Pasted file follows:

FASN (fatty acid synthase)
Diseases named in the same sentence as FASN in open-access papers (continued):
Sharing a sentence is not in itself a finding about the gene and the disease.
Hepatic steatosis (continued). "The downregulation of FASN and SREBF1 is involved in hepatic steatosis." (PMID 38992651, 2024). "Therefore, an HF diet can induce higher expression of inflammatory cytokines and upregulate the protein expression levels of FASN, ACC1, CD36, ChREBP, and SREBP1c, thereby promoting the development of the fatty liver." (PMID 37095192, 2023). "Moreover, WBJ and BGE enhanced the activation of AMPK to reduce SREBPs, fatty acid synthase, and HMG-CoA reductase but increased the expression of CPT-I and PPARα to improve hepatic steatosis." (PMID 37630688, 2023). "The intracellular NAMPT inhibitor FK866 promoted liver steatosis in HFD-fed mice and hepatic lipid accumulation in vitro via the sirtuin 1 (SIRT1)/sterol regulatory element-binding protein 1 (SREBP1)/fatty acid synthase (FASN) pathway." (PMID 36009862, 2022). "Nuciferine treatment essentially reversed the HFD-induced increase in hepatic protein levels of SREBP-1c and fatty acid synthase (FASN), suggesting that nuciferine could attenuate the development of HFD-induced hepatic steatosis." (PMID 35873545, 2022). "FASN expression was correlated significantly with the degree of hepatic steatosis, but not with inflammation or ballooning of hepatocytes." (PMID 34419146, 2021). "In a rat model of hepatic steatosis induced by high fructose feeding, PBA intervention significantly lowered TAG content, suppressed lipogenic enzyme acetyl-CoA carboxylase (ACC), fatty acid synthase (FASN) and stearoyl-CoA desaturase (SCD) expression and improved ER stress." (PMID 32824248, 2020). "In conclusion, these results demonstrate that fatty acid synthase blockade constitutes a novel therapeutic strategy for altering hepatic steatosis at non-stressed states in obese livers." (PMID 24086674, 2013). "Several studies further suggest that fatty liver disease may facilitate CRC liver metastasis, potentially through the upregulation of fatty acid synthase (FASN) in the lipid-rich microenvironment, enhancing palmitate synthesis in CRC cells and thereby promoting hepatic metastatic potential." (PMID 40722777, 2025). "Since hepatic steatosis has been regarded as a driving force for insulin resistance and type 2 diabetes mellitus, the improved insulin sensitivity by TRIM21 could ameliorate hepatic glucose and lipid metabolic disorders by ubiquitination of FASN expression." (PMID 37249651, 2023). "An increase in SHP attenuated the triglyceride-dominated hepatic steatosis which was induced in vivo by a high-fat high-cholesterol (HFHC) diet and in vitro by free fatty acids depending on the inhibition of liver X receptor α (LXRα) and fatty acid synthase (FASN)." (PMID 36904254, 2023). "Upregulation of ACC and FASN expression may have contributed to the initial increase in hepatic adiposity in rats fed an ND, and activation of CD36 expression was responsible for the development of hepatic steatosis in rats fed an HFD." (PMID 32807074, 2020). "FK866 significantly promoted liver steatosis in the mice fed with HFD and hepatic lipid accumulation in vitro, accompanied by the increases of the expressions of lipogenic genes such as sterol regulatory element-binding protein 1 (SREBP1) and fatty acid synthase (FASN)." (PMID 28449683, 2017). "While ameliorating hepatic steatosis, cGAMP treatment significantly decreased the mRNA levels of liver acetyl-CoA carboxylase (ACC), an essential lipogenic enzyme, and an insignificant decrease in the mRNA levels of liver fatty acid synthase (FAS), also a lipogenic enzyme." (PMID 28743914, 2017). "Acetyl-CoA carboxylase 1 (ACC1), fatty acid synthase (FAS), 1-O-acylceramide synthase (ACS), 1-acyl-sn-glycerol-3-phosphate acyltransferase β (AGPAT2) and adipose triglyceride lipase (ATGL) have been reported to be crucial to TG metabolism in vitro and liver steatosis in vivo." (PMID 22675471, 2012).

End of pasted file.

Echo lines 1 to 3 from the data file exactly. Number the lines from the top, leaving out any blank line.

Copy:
FASN (fatty acid synthase)
Diseases named in the same sentence as FASN in open-access papers (continued):
Sharing a sentence is not in itself a finding about the gene and the disease.